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NYC transit: Best and worst moments in 2015, according to the Straphangers Campaign

This year, subway riders saw their fares hiked, worse service, and a record number of people cramming into trains, a riders’ advocacy group says in a new report.

On the bright side, the MTA, Gov. Cuomo, and Mayor Bill de Blasio’s administration also agreed in 2015 to spend $29 billion on the transit system over five years — which includes dollars for new subway cars, buses, and big construction projects like the Second Avenue Subway.

The Straphangers Campaign released the top 10 best and top ten worst moments for riders on Monday.

“On truly bad days, a subway and bus ride can feel like surviving the 10 plagues,” said Gene Russianoff, the staff attorney for the group, in a statement. “On good days, navigating the system is thankfully less daunting, but always challenging.”

Here are some of the lowlights for riders this year, according to the Straphangers Campaign:

Worst: Fare hike

The MTA raised the fare for a subway
Photo Credit: Getty/Andrew Burton

The MTA raised the fare for a subway and bus ride by a quarter to $2.75. The monthly MetroCard went up almost $5 to $116.50.

Worst: G train derailment

A G train derailed with 150 passengers on
Photo Credit: MTA / Marc Hermann

A G train derailed with 150 passengers on board when a tunnel wall collapsed.

Worst: Pizza Rat

A video went viral of a resourceful rat
Photo Credit: YouTube / Matt Little

A video went viral of a resourceful rat dragging up a slice of pizza from the stairs.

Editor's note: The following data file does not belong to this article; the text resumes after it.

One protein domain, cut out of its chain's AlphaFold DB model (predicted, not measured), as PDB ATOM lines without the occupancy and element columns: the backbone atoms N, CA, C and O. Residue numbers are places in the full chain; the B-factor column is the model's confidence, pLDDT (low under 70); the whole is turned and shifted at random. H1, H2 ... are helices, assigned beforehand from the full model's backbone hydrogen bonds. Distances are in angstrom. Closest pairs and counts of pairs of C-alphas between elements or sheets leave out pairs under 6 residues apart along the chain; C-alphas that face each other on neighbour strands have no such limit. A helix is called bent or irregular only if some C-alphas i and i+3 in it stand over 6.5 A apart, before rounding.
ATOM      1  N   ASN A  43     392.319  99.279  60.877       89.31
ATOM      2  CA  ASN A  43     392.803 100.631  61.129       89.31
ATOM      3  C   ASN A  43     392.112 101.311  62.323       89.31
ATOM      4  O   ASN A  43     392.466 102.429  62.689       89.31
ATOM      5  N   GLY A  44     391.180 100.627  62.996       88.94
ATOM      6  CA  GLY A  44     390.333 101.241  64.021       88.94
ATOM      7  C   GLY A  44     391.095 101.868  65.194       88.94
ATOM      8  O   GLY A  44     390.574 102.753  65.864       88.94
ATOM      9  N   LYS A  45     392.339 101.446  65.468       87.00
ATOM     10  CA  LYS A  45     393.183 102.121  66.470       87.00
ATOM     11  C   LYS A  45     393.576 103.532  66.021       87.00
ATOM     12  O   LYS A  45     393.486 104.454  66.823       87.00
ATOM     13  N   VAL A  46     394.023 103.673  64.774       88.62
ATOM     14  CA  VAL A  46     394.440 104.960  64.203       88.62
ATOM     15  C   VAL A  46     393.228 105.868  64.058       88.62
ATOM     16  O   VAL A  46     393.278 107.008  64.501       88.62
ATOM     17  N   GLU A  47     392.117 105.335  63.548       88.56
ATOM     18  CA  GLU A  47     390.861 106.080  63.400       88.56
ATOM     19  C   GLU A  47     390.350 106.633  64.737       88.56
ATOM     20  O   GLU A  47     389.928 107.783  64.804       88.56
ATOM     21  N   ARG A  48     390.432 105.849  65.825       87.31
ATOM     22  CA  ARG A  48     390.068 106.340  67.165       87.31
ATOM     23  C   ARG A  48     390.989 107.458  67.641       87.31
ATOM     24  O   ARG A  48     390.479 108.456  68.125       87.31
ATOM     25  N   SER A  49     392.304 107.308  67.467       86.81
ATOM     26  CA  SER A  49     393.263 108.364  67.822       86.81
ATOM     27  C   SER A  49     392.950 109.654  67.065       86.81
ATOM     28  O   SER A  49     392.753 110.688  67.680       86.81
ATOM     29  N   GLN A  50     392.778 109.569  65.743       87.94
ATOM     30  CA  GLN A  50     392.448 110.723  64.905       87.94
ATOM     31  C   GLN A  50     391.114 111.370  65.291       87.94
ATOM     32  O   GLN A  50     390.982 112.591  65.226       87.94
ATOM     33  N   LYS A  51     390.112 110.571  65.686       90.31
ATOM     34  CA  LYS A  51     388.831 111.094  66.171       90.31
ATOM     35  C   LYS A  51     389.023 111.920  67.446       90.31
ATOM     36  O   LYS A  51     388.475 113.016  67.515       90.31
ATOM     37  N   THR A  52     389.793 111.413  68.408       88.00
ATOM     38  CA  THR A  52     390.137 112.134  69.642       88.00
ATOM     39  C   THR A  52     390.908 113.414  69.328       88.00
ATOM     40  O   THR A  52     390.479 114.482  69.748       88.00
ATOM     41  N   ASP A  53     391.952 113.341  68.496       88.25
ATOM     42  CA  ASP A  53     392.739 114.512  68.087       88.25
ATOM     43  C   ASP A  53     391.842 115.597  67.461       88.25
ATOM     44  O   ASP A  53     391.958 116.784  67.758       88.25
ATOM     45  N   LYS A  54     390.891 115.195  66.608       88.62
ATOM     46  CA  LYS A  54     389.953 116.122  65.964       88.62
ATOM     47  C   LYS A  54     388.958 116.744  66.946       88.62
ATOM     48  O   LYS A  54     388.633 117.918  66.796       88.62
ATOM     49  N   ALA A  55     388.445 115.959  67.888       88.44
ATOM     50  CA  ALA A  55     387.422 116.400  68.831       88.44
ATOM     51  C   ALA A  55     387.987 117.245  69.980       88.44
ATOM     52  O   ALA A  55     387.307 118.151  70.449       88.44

Worst: Subways got more crowded

Subway cars got even more cramped, with ridership
Photo Credit: Getty Images / DON EMMERT

Subway cars got even more cramped, with ridership hitting the highest levels since World War II and sparking overcrowding delays.

Worst: Access-a-Ride worker strike

Workers at an Access-a-Ride call center threatened to
Photo Credit: Flickr / MTA

Workers at an Access-a-Ride call center threatened to strike over low wages and working conditions that included bedbugs.

Best: A commitment to increased transit spending

The MTA, Gov. Cuomo, and Mayor Bill de
Photo Credit: MTA Capital Construction / Rehema Trimiew

The MTA, Gov. Cuomo, and Mayor Bill de Blasio agreed to spend $29 billion on the subway, buses, and railroads, as well as the MTA's bridges and tunnels. About $26 billion of the spending still has to be approved by a state review board.

Best: A woman becomes head of NYC Transit

The first woman was chosen to run New
Photo Credit: MTA

The first woman was chosen to run New York City Transit, which runs the city's subways and buses. Veronique Hakim was most recently in charge of New Jersey Transit, and worked for the MTA for more than 20 years.

Best: New investments at the Grand Central subway station

Real estate developer SL Green said it would
Photo Credit: VISUALIZATION: STUDIO AMD, JAMES CORNER FIELD OPERATIONS

Real estate developer SL Green said it would spend $220 million to reduce platform and mezzanine overcrowding at the Grand Central subway station, as well as to build a new public plaza, as part of a zoning agreement to build the One Vanderbilt Office Tower.

Best: New transit ideas from outside the MTA

The MTA chairman asked staffers to be more
Photo Credit: Getty Images / Spencer Platt

The MTA chairman asked staffers to be more open to new ideas from outsiders, such as a "Freedom Ticket Proposal" from the Transit Riders Council that would give commuters unlimited rail, subway, and bus trips.

Best: More select bus service

Select bus service speeds up crawling routes
Photo Credit: Flickr / MTA

Select bus service speeds up crawling routes with off-board MetroCard swipes and dedicated bus lanes. The city is shooting for 20 routes by 2017. New lines include the M86 crosstown in Manhattan, and the Q44 in Jamaica, Flushing, and the Bronx.

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